For several decades since General Zia-ul-Haq took over power in Pakistan in 1977 and soon afterwards hanged Z.A. Bhutto, the Pakistan military specialised in carrying out “dirty” operations for the US military, and soon began doing the same for China. For decades, GHQ Rawalpindi would feed titbits about Beijing to Washington and do the same for its other force multiplier. Since the onset of the 21st century, beginning with the aftermath of the Iraq war, it is the Central Military Commission (CMC) that is getting the lion’s share of input from Rawalpindi about the other side. At least by the middle of the first decade of the 21st century, the Pentagon and State Department seem to have understood this, with the result that the flow of input has been affected in the manner that such knowledge brings. GHQ Rawalpindi still passes along chunks of intelligence from its network in India. It is apparent that such (mis)information is substantially what the CCP leadership bases its India strategy on. As a consequence of the tactics favoured by the CMC, India is becoming more distant from China by the day. Something that gives immense pleasure to important voices in the Pakistan army, and to sighs of relief in Tokyo, Canberra and Washington that Delhi is gaining comprehension of the depth and nature of the challenge to security and society posed by the GHQ Rawalpindi-PLA alliance. India has long remained the Quad member most in thrall to the geopolitics of the past, but it is likely that Prime Minister Narendra Damodardas Modi will ensure that this changes. All for one and one for all has to be the motto of the Quad in peace and war.
China, largely because of the generosity of spirit of Prime Minister Jawaharlal Nehru, is a Permanent Member of the UN Security Council. Nehru’s successor from 1966, Indira Priyadarshini Gandhi understood from the threat posed by the US carrier Enterprise in 1971 that only a nuclear power was safe from a nuclear attack by another nuclear power. Pokhran I in 1974 established India as a nuclear force. It is not an accident or a coincidence that there has never been anything other than a proxy or conventional war between two nuclear powers. Pokhran II ought to have taken place soon after the first “peaceful nuclear explosion”. The indomitable Homi Jehangir Bhabha and successors such as Anil Kakodkar put India on track to be a full-fledged nuclear power, and scientists in India carried on their work of developing a nuclear and missile. P.V. Narasimha Rao and his successors avoided further tests until Vajpayee came. India now has a deterrent sufficient to deter Beijing from initiating anything other than a conventional or non-kinetic exchange.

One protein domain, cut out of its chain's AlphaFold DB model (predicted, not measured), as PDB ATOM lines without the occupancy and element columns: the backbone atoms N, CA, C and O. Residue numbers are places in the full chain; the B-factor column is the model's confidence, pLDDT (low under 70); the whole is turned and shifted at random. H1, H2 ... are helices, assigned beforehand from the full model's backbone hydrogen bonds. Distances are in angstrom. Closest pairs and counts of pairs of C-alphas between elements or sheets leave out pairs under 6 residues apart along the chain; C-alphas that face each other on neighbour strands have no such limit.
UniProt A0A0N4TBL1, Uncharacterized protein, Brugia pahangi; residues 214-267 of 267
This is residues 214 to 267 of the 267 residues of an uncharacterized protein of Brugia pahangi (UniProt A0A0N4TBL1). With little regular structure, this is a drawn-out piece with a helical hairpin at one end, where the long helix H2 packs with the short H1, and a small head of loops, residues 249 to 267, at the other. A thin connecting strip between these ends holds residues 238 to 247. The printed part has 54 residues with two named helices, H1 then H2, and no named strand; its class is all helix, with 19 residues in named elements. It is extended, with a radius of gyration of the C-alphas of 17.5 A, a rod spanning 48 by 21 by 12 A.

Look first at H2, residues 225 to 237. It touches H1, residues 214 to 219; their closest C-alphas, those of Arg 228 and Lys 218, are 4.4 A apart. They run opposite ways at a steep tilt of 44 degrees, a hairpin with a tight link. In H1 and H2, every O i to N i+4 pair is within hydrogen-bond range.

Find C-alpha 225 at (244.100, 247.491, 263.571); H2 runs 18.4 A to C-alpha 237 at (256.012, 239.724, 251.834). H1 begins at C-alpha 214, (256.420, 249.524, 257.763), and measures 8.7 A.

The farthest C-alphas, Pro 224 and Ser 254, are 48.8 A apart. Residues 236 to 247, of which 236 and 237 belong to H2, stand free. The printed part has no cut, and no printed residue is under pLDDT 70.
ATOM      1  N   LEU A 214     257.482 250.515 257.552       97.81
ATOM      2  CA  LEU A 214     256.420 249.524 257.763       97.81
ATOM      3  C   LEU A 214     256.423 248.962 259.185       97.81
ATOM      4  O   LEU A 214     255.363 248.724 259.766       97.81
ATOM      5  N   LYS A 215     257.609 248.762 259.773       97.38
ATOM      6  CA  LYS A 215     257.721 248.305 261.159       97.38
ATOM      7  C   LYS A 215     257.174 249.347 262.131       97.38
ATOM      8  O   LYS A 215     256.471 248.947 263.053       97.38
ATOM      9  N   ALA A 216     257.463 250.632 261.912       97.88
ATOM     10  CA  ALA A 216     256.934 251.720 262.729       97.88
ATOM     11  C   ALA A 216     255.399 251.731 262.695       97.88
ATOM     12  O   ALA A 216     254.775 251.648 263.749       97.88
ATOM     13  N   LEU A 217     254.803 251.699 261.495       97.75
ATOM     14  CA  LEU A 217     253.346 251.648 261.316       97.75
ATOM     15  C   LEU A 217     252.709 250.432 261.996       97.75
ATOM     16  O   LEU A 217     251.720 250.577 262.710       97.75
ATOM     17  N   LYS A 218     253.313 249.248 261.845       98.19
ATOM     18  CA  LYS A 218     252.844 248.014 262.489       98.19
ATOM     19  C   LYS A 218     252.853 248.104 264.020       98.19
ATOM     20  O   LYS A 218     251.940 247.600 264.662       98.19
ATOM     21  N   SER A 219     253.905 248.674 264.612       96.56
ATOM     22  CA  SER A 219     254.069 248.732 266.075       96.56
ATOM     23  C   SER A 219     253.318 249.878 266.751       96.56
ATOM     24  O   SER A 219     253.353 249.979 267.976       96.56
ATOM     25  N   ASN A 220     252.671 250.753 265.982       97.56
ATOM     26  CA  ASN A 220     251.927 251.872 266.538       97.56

A professor from Manipal University had written in the Washington Times as early as in 2002 that Pakistan’s nuclear blackmail was bluff. In 2019, the nuclear bluff of Pakistan was called by PM Modi at Balakot. A nuclear attack on India would ensure retaliation that would destroy coastal cities on which the PRC economy depends. This is a bridge that even the India-phobic elements in the CMC will not want to cross, no matter what their outward bluster. Which is why there has to be a firm and at least a proportional response to any attack by the Sino-Pakistan alliance, kinetic or otherwise. The errors made from 1947 onwards in dealing with Pakistan and later China must not be repeated.